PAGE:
Following increasing reports of malicious activity targeting the DNS infrastructure, ICANN is calling for full deployment of the Domain Name System Security Extensions (DNSSEC) across all unsecured domain names. The organisation also reaffirms its commitment to engage in collaborative efforts to ensure the security, stability and resiliency of the Internet’s global identifier systems.
As one of many entities engaged in the decentralised management of the Internet, ICANN is specifically responsible for coordinating the top-most level of the DNS to ensure its stable and secure operation and universal resolvability.
On 15 February 2019, in response to reports of attacks against key parts of the DNS infrastructure, ICANN offered a checklist of recommended security precautions for members of the domain name industry, registries, registrars, resellers, and related others, to proactively take to protect their systems, their customers’ systems and information reachable via the DNS.
Apart from ICANN, organisations warning of the domain name hijacking attempts included Verisign and the ccTLD registry for the Netherlands, SIDN.
Public reports indicate that there is a pattern of multifaceted attacks utilising different methodologies. Some of the attacks target the DNS, in which unauthorised changes to the delegation structure of domain names are made, replacing the addresses of intended servers with addresses of machines controlled by the attackers. This particular type of attack, which targets the DNS, only works when DNSSEC is not in use. DNSSEC is a technology developed to protect against such changes by digitally ‘signing’ data to assure its validity. Although DNSSEC cannot solve all forms of attack against the DNS, when it is used, unauthorised modification to DNS information can be detected, and users are blocked from being misdirected.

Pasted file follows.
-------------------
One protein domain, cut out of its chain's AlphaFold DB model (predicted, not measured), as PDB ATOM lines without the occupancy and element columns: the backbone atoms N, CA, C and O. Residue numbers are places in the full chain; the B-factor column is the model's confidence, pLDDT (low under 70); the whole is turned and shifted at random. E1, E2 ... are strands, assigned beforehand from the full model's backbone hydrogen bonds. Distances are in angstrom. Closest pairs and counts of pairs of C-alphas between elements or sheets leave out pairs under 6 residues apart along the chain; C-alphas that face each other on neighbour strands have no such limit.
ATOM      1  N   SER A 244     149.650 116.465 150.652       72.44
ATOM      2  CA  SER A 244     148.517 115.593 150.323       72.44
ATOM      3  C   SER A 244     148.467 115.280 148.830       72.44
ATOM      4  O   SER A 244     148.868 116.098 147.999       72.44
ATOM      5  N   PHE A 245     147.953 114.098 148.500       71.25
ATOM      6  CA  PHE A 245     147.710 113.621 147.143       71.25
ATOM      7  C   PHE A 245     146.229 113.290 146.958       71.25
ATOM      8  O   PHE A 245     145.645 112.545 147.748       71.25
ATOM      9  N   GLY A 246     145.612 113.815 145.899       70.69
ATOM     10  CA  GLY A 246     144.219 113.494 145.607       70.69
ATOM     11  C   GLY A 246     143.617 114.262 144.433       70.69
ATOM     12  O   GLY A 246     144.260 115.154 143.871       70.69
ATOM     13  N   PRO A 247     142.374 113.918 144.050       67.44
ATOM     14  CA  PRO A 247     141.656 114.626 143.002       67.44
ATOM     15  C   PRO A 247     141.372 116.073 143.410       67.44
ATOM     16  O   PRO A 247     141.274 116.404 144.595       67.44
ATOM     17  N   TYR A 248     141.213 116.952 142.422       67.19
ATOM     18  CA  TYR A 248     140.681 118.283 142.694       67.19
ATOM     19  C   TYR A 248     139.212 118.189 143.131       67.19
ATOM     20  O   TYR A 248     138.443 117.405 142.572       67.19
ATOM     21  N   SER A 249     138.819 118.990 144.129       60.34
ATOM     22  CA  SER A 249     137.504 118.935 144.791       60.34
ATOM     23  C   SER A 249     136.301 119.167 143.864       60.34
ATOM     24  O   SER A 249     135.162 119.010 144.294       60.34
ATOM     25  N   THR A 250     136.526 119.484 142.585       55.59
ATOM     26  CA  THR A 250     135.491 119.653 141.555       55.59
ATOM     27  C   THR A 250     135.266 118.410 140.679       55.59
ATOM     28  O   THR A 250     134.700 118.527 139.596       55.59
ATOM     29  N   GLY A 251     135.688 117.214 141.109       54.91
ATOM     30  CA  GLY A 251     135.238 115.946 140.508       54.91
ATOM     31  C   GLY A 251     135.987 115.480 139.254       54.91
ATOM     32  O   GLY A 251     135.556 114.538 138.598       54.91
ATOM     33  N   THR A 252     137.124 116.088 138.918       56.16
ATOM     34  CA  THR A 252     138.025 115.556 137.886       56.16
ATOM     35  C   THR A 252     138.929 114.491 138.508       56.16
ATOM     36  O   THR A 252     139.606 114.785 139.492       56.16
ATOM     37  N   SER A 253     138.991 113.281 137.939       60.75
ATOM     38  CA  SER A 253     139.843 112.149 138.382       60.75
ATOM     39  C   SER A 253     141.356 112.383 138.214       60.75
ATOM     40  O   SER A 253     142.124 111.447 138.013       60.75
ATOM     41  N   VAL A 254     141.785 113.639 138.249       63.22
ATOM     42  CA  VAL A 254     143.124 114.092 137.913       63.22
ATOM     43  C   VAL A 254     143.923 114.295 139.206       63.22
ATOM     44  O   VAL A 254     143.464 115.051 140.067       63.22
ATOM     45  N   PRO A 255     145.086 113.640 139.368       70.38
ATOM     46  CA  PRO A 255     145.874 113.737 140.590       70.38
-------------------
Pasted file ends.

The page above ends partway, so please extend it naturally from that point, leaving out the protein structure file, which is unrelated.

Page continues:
ICANN has long recognised the importance of DNSSEC and is calling for full deployment of the technology across all domains. Although this will not solve the security problems of the Internet, it aims to assure that Internet users reach their desired online destination by helping to prevent so-called “man in the middle” attacks where a user is unknowingly re-directed to a potentially malicious site. DNSSEC complements other technologies, such as Transport Layer Security (most typically used in HTTPS) that protect the end user/domain communication.
As the coordinator of the top-most level of the DNS, ICANN is in the position to help mitigate and detect DNS-related risks, and to facilitate key discussions together with its partners. The organisation believes that all members of the domain name system ecosystem must work together to produce better tools and policies to secure the DNS and other critical operations of the Internet. To facilitate these efforts, ICANN is planning an event for the Internet community to address DNS protection: The first is an open session during the upcoming ICANN64 public meeting on 9-14 March 2019, in Kobe, Japan.
In their 15 February announcement, ICANN noted they “trust that [the] DNS industry actors are already taking strong security precautions in your business.” To help they compiled the following checklist to consider:
- Ensure all system security patches have been reviewed and have been applied;
- Review log files for unauthorized access to systems, especially administrator access;
- Review internal controls over administrator (“root”) access;
- Verify integrity of every DNS record, and the change history of those records;
- Enforce sufficient password complexity, especially length of password;
- Ensure that passwords are not shared with other users;
- Ensure that passwords are never stored or transmitted in clear text;
- Enforce regular and periodic password changes;
- Enforce a password lockout policy;
- Ensure that DNS zone records are DNSSEC signed and your DNS resolvers are performing DNSSEC validation;
- Ideally ensure multi-factor authentication is enabled to all systems, especially for administrator access; and
- Ideally ensure your email domain has a DMARC policy with SPF and/or DKIM and that you enforce such policies provided by other domains on your email system.